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Each year, thousands of Jewish young adults between the ages of 18-26 travel to Israel for a free, one-of-a-kind trip. Since its inception in 1999, Birthright Israel has sent 600,000 participants to Israel. The young adults come from 67 countries, including the U.S. and Canada.

According to their website, Birthright Israel seeks to strengthen Jewish identity and Jewish communities, and create connections with Israel. Trips are operated by different organizers to appeal to a variety of interests. However, all trips focus on three core areas:

+ Narratives of the Jewish people
+ Contemporary Israel
+ Ideas and values of the Jewish people

Many young adults in the Dayton area have taken advantage of this wonderful program. We heard from several of them, who were kind enough to share with us details of their journeys.

A frequent attendee at YAD events and co-president of J-shoft, a medical school club for Jewish students, Brandon Schwartz went on Birthright Israel in December 2016 with a healthcare-focused group. His most significant moment in Israel was traveling to the Western Wall on the first night of Chanukah. “I felt so connected to my heritage at that moment and felt the energy that surrounds Jerusalem and the Jewish people.” Brandon, who grew up in Los Angeles, did not grow up in a very religious home, and rarely went to temple. Birthright sparked a new desire for him to be more deeply rooted in Judaism.

Ariel Ya’akov Berry, a Kettering native, attended Birthright in the summer of 2016. The impact the trip had on his life is immeasurable. “I feel Birthright helped me become more ritually observant. I now keep strict kosher, observe Shabbat, and pray three times daily. I feel much more connected to the world’s Jewish population, be they in the diaspora or in Eretz Yisrael.”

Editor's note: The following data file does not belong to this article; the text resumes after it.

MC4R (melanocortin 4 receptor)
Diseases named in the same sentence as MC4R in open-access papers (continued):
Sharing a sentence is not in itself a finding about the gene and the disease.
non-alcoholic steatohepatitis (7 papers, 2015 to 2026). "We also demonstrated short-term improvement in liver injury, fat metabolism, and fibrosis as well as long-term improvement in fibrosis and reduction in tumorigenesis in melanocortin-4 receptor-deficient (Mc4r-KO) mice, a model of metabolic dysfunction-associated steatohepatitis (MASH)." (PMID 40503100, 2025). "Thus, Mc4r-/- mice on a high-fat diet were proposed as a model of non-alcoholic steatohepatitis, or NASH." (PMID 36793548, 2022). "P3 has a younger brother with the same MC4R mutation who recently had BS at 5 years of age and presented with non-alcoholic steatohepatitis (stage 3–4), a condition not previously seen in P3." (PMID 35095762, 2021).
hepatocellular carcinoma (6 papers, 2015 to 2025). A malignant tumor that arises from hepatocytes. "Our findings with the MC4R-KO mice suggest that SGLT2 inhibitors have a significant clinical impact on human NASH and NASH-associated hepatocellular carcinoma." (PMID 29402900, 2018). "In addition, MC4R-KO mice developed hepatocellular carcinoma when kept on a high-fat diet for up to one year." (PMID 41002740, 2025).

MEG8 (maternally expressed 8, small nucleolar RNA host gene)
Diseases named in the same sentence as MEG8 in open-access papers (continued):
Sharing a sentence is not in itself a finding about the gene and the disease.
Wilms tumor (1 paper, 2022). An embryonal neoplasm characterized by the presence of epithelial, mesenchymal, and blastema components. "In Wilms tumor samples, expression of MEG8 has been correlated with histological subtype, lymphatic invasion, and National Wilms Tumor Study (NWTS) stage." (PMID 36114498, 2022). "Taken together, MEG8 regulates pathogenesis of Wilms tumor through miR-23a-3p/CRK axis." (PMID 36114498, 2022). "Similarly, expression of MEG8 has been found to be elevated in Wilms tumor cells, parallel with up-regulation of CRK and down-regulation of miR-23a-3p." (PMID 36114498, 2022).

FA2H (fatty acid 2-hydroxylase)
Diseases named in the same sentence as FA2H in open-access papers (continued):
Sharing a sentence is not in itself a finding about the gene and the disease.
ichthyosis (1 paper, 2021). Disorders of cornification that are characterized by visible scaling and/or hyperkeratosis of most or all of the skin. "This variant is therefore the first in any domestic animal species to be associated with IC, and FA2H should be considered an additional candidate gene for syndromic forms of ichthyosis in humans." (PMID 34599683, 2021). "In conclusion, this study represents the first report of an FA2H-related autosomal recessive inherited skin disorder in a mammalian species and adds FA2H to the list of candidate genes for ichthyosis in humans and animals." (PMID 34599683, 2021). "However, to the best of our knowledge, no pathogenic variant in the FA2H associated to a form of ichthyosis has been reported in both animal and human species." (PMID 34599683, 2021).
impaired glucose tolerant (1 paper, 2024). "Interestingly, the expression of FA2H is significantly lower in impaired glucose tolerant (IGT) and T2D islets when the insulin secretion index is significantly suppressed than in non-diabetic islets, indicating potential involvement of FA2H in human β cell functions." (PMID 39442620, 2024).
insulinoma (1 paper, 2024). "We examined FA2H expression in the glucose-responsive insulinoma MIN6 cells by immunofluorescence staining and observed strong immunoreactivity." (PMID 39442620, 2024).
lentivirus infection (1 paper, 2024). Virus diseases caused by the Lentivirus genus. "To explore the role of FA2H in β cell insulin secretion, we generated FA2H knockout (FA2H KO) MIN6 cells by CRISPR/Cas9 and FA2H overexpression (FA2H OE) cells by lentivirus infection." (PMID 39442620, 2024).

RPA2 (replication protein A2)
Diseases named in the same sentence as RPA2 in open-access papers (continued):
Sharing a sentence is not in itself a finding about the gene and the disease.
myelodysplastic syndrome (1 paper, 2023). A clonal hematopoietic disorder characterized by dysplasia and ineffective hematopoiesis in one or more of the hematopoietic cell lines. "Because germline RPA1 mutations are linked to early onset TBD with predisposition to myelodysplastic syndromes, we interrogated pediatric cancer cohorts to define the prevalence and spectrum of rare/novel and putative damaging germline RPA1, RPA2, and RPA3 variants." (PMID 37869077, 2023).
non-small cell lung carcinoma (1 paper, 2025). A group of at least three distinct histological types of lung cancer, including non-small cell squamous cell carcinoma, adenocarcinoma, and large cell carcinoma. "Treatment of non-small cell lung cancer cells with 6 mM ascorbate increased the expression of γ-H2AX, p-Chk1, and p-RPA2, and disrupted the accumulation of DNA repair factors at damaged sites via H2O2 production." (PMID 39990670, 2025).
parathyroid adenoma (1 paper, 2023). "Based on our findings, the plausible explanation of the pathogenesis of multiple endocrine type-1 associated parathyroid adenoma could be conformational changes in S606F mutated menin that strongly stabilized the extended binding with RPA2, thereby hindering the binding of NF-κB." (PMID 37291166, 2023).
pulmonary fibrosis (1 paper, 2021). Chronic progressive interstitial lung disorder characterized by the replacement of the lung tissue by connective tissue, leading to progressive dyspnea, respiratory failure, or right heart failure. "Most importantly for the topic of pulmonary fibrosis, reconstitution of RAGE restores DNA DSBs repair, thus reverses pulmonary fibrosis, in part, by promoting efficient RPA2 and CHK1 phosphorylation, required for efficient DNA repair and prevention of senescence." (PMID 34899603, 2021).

After my Bat Mitzvah, I lost the desire to grow in my faith, and went through the motions of being Jewish, instead of living Jewishly. Coming home from Israel, I realized just how rich our Jewish faith and history is. My trip really reignited the fire in my heart to live a Jewish life.

~ Melanie Brenner

After my Bat Mitzvah, I lost the desire to grow in my faith, and went through the motions of being Jewish, instead of living Jewishly. Coming home from Israel, I realized just how rich our Jewish faith and history is. My trip really reignited the fire in my heart to live a Jewish life.

~ Melanie Brenner

After my Bat Mitzvah, I lost the desire to grow in my faith, and went through the motions of being Jewish, instead of living Jewishly. Coming home from Israel, I realized just how rich our Jewish faith and history is. My trip really reignited the fire in my heart to live a Jewish life.

~ Melanie Brenner

Melanie Brenner, who grew up in the Dayton Jewish community, described her 2009 Birthright trip as a homecoming to her Jewish faith. “After my Bat Mitzvah, I lost the desire to grow in my faith, and went through the motions of being Jewish, instead of living Jewishly. Coming home from Israel, I realized just how rich our Jewish faith and history is. My trip really reignited the fire in my heart to live a Jewish life.”

Others shared similar sentiments of the reconnection to their Jewish culture and faith. Etana Jacobi, who is originally from New Hampshire, went on Birthright in early 2017. The trip helped Etana reflect on her own Jewish identity and relationship with the Jewish community. “This past Chanukah, I attended a celebration at a friend’s home. While lighting the candles, I found beauty in reciting ancient words that came back to me so easily after so many years. Through our shared language and history, that prayer dissolved the strangeness of reciting foreign words with people I barely knew. In that moment, it felt good to be a member of the tribe.”

Federation Board member Hannah Schwartz went on Birthright in 2010. Originally from Tennessee, Hannah has become very involved in the Dayton Jewish community. She is a member of the Jewish Dayton Chorale and very active with YAD. Her birthright trip had extra special meaning. “The best part of Birthright for me was being able to see my brother, who was a lone soldier at the time.

Hannah added, “I was able to see some of the places I have heard about since I was younger. Seeing pictures is so different from walking down a crowded Jerusalem street or stepping into a bustling Tel Aviv mall. There is a sense of connection that I now have that wasn’t present before, and that is a priceless gift.”

Birthright Israel is supported in part by the Jewish Federation of Greater Dayton’s Annual Campaign, through a yearly allocation to the program. You can read more about this incredible program at birthrightisrael.com.

If you would like more information about YAD, or would like to connect with Jewish people in the community, please contact Cheryl Carne, Director of External Relations at (937) 610-1778 or ccarne@jfgd.net.

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